Environmental group wants state to use federal stimulus money to clean tainted water | Michigan Radio
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Environmental group wants state to use federal stimulus money to clean tainted water

May 24, 2021

Toilet paper and water from failed septic systems pour into a tributary of one of Michigan's rivers. (file photo)
Credit Lester Graham / Michigan Radio

There are a lot of ideas about how the State of Michigan should spend federal dollars from the American Rescue Plan. An environmental group thinks one of the top priorities is cleaning up water.

Aging septic systems, sewer systems that overflow into rivers, and lead pipes connecting water mains to homes are some of the concerns. The Michigan League of Conservation Voters has a list of priorities it wants to see the state tackle with the federal windfall of billions of dollars.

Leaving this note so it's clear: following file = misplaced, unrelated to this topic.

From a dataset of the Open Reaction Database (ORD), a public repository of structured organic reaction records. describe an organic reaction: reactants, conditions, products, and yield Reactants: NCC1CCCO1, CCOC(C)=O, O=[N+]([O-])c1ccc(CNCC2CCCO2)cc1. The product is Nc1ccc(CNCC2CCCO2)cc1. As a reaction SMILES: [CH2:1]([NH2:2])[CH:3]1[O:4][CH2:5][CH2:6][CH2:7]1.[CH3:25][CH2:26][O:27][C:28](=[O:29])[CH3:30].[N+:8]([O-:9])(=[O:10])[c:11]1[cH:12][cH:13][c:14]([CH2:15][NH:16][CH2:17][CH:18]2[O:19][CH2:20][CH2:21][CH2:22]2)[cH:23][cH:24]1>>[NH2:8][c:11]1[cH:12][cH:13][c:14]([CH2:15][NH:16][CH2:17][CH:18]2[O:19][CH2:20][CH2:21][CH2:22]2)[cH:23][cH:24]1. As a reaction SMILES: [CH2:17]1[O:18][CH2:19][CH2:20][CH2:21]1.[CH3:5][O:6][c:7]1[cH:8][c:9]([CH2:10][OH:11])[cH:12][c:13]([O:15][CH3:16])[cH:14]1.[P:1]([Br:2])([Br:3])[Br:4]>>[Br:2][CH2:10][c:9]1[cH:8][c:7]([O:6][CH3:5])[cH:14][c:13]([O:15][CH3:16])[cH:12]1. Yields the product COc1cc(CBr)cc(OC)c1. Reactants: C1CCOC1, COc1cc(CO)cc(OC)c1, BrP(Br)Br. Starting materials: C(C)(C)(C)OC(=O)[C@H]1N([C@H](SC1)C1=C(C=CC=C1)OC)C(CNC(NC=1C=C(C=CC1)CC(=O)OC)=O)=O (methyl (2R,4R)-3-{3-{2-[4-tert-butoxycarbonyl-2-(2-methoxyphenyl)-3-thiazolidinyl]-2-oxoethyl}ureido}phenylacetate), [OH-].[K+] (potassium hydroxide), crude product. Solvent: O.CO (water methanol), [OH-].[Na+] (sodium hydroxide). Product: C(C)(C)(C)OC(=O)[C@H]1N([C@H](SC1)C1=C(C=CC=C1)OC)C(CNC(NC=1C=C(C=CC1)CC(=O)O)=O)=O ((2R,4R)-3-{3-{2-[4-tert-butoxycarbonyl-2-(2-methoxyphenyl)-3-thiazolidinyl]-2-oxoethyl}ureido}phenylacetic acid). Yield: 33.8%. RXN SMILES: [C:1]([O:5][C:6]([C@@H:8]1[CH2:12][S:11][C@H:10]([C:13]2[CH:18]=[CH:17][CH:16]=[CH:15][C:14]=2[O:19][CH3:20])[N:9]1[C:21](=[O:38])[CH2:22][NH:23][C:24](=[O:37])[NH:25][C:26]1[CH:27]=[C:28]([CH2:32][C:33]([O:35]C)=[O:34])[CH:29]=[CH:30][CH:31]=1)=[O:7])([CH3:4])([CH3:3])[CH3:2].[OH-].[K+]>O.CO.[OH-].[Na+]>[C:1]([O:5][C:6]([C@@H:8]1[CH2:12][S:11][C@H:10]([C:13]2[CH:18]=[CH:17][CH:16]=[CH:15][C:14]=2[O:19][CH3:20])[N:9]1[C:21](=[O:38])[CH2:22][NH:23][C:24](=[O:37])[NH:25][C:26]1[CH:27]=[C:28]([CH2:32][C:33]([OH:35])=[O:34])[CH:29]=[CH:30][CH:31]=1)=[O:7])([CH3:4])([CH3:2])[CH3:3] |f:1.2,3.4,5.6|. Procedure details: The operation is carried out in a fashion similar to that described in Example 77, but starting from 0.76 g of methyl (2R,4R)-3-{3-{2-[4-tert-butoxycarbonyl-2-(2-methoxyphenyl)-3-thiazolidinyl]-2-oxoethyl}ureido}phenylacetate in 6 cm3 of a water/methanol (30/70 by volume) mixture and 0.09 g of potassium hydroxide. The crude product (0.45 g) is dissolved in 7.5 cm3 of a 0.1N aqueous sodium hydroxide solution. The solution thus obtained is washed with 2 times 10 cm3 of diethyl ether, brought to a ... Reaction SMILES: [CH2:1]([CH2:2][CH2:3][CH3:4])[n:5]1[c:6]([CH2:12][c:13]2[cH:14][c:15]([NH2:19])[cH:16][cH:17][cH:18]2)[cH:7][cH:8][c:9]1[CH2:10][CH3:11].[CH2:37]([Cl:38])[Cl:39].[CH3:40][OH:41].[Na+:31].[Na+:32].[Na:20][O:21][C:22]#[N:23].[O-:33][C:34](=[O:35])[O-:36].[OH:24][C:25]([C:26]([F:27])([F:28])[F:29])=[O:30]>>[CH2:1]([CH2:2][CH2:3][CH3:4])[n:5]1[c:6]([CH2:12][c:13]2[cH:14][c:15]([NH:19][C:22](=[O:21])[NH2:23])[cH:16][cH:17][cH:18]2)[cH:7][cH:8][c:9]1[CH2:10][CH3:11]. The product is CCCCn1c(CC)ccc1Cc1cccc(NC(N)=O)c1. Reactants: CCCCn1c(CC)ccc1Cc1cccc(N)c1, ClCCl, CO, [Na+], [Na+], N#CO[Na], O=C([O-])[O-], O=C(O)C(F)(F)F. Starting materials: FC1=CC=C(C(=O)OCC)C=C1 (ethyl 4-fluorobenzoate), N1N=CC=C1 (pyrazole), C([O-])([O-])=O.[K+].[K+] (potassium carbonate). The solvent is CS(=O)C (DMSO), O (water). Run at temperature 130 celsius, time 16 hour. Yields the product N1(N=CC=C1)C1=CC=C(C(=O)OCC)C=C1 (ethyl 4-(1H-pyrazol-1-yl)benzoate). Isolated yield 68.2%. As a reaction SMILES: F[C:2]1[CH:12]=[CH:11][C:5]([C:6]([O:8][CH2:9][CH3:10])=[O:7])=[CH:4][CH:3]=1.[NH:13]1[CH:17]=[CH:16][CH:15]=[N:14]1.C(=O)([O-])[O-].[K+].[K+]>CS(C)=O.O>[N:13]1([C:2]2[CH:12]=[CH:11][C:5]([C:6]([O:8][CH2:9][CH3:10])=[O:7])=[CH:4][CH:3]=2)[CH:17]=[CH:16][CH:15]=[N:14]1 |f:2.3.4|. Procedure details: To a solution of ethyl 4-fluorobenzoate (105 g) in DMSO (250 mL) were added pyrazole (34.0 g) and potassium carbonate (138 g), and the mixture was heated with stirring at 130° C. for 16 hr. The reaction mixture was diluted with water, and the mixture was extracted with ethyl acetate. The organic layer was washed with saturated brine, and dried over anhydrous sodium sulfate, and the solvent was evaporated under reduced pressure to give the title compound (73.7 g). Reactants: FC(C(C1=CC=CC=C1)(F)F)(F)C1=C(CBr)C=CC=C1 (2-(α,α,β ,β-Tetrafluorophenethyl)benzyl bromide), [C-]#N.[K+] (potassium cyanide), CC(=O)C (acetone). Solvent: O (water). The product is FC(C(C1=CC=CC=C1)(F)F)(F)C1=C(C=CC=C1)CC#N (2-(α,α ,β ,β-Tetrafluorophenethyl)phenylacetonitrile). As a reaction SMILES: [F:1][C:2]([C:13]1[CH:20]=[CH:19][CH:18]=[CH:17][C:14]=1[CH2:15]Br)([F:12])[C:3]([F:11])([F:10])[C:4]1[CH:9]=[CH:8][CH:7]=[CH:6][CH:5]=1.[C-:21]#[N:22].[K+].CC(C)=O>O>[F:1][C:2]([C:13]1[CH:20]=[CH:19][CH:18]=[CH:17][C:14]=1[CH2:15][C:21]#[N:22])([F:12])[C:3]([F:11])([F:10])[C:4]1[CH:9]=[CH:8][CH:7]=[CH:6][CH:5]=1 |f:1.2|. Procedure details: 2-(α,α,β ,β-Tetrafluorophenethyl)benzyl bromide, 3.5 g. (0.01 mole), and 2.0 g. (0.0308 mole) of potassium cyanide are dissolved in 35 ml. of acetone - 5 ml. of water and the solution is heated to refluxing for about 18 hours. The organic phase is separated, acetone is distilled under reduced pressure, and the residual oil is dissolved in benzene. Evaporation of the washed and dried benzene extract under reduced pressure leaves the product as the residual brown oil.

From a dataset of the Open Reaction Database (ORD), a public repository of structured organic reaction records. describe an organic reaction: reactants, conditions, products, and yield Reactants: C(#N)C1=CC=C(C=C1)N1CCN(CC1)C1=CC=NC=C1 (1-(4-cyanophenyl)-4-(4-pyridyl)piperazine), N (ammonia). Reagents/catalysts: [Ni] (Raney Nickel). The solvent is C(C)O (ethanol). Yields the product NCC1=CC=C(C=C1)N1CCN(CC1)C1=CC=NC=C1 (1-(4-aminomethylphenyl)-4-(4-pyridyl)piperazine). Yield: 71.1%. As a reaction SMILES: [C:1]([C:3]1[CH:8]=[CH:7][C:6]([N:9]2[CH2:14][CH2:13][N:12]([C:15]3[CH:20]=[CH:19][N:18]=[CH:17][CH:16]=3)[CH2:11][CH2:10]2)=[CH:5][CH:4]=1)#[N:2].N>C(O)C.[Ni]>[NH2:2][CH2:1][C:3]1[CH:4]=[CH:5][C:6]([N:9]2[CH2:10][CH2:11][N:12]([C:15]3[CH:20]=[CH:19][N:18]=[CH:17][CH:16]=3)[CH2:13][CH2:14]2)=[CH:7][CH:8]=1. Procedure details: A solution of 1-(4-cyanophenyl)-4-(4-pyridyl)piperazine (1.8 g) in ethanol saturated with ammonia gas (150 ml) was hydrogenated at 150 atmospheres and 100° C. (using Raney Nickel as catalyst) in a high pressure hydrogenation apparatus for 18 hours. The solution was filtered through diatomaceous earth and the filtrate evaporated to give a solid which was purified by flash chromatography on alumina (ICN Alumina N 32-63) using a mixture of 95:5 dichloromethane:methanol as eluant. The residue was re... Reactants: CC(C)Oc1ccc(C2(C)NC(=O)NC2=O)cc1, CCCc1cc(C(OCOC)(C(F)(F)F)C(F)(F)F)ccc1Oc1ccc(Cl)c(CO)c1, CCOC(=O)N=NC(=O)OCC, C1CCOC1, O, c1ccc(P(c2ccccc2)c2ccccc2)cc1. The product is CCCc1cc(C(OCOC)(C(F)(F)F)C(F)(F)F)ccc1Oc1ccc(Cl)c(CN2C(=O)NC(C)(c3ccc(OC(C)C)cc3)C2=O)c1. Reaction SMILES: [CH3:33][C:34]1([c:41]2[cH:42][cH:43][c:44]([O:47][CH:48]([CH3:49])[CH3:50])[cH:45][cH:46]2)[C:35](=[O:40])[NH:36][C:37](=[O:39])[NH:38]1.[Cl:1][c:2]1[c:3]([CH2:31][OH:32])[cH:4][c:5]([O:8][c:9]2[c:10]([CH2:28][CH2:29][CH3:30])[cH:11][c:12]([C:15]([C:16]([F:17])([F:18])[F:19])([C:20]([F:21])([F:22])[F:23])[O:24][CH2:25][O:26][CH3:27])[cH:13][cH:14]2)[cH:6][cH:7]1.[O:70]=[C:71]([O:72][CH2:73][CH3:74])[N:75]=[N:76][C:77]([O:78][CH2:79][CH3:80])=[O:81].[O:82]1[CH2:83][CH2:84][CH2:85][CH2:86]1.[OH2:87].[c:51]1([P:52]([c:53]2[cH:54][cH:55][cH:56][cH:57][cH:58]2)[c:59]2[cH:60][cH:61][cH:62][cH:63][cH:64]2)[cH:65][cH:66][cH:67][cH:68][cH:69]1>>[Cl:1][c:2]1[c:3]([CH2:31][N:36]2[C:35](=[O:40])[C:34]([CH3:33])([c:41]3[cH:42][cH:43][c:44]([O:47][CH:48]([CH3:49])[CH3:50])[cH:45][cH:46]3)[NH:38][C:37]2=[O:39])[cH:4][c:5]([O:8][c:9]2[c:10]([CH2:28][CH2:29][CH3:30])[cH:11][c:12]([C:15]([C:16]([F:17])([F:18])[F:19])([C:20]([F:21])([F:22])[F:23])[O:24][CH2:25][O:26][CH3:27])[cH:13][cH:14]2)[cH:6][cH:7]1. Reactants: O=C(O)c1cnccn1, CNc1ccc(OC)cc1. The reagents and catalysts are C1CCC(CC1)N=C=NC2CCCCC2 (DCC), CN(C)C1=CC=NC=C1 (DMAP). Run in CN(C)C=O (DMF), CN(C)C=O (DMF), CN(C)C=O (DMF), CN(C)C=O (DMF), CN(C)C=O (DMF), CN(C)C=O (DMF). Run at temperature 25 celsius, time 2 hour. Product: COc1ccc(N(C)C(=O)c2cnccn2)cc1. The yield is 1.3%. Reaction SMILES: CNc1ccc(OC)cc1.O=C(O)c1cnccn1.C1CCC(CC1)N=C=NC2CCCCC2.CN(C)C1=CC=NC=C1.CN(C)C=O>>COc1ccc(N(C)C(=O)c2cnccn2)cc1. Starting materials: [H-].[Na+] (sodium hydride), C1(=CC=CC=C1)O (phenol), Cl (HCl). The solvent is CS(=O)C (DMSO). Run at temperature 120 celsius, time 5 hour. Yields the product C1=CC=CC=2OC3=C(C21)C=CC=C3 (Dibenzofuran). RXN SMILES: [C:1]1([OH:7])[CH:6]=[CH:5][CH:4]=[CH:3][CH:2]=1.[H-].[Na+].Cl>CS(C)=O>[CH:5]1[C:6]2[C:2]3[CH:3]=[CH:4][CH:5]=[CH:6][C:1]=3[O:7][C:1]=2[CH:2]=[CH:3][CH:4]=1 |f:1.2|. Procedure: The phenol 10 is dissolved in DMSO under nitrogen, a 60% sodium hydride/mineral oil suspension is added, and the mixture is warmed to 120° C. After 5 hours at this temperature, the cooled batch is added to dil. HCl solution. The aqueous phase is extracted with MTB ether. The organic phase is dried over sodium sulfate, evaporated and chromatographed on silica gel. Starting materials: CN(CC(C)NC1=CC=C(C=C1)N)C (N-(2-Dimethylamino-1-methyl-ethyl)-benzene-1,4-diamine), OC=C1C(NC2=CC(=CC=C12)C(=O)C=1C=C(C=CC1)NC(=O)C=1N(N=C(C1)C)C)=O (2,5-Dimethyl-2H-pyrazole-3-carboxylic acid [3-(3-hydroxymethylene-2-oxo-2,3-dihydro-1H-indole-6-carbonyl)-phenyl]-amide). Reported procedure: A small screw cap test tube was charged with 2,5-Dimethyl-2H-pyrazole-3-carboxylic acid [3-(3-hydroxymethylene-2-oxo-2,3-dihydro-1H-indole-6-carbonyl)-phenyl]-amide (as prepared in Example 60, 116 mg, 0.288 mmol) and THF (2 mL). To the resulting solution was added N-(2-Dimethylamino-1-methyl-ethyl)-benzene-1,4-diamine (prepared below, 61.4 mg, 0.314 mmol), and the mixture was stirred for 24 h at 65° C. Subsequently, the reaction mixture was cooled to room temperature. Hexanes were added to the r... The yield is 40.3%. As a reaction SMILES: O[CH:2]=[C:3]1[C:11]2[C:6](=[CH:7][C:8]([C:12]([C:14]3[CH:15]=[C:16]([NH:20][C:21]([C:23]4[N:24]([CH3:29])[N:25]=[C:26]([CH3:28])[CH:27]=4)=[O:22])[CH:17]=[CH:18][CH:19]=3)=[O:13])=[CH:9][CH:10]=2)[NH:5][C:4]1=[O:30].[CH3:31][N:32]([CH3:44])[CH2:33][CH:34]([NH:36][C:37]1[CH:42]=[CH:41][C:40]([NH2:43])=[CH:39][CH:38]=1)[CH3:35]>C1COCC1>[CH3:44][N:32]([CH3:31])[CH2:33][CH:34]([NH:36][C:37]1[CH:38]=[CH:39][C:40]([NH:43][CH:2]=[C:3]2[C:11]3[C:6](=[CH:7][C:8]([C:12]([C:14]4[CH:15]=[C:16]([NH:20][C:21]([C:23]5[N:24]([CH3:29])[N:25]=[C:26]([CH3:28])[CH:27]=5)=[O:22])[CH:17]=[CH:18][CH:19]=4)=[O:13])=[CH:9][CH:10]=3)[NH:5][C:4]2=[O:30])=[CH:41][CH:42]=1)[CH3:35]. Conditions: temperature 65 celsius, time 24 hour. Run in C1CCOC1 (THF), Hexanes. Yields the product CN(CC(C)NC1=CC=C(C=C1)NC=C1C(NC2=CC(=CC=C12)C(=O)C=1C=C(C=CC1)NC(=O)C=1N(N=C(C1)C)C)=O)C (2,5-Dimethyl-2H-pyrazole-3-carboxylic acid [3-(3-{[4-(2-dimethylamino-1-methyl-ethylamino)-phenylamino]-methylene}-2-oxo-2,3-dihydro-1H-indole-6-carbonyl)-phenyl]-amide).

“With those incoming funds, we’re really realizing the opportunity to invest in our drinking water, put people back to work, and we’re doing it by capitalizing on what’s already in front of us and meeting the moment,” said Hallie Fox, the group’s Government Affairs Manager.

The American Society of Civil Engineers recently gave Michigan at D+ grade for its aging infrastructure problems. While the state is working on fixing roads and bridges, dealing with water emergencies has been the priority.

Finding money to replace lead pipes in Flint and helping municipalities deal with PFAS contamination has cost the state. Wastewater treatment plants and failing septic systems are a concern, but not the top priority at the moment.

“The connection between ensuring that we have up to date upgraded wastewater infrastructure is a means to protect our drinking water. And I think that message really resonates with the people of Michigan, whether they’re Democrats or Republicans,” Fox said.

The Michigan League of Conservation Voters also wants the state to use the federal windfall to fix aging dams, install water filters in schools affected by lead contamination, and clean up the more than 24,000 contaminated sites across the state.

The environmental group's priorities will likely compete with schools, economic development groups, and others for the surplus funds.